Seamus Nevin argues that the UK would still be strongly influenced by the EU even if it were to leave, contrary to what many Eurosceptics imagine. Moreover, it would find itself with much less power on the outside, which is important when considering that the EU is far from perfect and in need of reform. To ensure a bright future, the UK must be at the forefront of a dynamic and successful EU.
A leader who once warned his party to stop “banging on about Europe”, last January UK Prime Minister David Cameron made a speech in which he committed to an in/out referendum on the UK’s membership of the EU. Four months on, Cameron’s attempt to seize the initiative on Europe in response to a restive backbench and growing support for UKIP has neither failed to quell Tory MPs’ discontent or halted the rise of UKIP. Not just that, the Conservatives and UKIP are no longer the only ones pushing for a referendum.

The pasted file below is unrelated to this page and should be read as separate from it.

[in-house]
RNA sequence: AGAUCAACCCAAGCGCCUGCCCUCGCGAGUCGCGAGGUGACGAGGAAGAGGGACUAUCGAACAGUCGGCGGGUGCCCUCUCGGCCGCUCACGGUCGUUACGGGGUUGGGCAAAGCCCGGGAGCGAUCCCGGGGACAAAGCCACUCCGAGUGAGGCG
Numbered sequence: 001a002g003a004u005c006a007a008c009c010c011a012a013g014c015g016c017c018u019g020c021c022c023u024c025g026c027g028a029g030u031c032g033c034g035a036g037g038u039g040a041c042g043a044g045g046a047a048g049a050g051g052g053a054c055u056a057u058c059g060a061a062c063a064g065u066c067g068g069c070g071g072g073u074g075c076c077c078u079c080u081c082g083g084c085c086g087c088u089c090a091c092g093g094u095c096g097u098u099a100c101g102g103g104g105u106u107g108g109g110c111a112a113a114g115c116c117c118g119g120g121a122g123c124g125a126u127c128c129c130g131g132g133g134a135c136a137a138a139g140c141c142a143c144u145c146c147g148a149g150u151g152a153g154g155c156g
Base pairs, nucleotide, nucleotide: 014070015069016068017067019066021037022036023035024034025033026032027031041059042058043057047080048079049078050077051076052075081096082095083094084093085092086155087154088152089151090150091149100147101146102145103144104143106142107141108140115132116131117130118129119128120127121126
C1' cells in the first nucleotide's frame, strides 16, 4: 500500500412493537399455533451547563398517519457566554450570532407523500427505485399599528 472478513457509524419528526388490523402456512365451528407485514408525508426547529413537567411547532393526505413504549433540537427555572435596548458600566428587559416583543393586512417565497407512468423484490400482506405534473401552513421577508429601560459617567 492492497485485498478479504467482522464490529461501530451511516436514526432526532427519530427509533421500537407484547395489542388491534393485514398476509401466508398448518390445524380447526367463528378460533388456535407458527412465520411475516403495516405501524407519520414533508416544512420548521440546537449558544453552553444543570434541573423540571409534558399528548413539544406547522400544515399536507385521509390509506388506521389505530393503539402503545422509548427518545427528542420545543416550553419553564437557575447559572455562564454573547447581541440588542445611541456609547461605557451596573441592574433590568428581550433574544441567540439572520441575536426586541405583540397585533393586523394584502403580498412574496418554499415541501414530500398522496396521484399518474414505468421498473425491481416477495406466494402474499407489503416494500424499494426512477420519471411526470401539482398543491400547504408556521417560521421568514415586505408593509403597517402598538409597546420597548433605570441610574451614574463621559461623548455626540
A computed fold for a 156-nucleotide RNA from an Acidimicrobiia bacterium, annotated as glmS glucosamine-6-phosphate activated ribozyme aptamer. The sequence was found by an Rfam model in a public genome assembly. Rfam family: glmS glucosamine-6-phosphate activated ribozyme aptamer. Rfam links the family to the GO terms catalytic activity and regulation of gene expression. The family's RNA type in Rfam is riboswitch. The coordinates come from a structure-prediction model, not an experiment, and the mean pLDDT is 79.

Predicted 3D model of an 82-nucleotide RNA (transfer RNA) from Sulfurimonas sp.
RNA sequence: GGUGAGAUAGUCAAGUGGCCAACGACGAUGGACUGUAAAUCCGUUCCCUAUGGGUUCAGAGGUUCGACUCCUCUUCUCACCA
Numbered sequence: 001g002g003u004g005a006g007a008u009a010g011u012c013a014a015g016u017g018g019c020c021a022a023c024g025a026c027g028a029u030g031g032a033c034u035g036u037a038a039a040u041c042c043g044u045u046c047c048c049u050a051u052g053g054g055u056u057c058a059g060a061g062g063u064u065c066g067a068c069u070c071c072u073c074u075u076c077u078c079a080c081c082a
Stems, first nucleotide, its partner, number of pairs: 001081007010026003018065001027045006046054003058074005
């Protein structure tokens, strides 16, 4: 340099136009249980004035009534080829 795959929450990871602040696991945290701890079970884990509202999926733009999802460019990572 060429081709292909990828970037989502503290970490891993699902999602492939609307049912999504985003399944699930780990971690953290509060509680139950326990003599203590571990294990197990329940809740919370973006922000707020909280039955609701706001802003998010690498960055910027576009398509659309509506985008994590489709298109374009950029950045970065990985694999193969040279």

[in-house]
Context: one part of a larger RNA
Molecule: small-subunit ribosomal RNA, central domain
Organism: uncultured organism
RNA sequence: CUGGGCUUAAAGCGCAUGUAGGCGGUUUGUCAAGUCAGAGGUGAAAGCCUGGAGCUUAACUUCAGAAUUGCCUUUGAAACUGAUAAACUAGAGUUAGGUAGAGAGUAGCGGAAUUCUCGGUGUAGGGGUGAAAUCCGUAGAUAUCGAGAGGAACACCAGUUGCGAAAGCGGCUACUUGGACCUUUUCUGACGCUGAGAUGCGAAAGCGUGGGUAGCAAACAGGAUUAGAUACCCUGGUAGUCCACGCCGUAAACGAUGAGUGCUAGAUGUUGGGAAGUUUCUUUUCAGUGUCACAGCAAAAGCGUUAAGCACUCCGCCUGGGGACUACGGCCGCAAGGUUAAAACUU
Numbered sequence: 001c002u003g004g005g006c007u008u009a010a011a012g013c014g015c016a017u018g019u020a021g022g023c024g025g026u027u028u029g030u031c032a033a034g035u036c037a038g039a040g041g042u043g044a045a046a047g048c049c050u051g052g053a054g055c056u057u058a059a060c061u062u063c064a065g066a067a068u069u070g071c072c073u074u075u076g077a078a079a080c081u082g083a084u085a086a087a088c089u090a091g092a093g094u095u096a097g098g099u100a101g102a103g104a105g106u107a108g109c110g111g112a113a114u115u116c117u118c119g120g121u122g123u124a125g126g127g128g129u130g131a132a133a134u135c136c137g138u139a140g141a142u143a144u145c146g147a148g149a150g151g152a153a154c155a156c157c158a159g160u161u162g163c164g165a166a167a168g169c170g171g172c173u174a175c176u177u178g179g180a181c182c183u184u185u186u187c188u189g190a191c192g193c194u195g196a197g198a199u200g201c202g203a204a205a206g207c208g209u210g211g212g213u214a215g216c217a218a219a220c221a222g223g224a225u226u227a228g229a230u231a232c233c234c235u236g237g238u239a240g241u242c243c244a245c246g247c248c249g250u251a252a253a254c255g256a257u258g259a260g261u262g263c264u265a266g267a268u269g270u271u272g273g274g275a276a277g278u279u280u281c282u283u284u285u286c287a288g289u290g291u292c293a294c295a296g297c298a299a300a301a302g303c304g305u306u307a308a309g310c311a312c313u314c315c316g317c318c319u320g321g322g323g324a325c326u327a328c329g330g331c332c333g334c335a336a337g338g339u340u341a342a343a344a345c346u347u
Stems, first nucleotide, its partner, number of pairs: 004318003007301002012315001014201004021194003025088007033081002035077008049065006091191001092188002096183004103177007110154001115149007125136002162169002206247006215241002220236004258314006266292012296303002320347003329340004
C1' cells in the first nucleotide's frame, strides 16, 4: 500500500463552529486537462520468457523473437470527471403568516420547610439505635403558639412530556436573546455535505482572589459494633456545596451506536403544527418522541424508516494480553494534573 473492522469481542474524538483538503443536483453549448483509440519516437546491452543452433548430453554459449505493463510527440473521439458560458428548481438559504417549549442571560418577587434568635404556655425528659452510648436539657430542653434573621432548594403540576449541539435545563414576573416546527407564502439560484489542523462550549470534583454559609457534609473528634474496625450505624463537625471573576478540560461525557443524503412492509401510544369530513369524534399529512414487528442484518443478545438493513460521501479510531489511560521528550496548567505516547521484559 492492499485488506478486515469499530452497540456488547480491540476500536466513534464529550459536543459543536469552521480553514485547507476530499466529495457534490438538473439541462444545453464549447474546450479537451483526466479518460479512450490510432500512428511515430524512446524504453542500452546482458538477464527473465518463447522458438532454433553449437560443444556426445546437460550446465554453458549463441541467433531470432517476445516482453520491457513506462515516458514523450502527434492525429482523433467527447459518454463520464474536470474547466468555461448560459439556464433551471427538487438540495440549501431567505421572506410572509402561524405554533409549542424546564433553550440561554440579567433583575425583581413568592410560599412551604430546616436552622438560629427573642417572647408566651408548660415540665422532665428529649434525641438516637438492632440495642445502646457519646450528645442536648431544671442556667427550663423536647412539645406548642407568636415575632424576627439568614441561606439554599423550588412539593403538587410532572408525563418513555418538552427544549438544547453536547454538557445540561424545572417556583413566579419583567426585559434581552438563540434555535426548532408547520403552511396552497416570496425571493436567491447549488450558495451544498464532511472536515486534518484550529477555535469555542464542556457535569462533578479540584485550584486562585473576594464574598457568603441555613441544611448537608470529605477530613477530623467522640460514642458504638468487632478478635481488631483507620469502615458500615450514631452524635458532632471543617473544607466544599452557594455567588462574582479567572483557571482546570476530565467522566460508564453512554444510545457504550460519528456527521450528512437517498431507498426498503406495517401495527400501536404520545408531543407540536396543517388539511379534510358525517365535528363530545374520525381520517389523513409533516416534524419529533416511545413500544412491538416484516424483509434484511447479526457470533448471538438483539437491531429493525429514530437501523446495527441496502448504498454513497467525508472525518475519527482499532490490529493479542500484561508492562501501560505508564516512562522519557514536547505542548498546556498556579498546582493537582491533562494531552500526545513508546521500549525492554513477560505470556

Nigel Lawson’s letter to The Times last week is perhaps indicative of the gains that Eurosceptics hope to make through a UK withdrawal from the European Union. In his letter, the former Chancellor of the Exchequer stated that “the EU has become a bureaucratic monstrosity” which imposes substantial economic costs on all member states and that “escaping” the EU would be a major economic plus for the UK.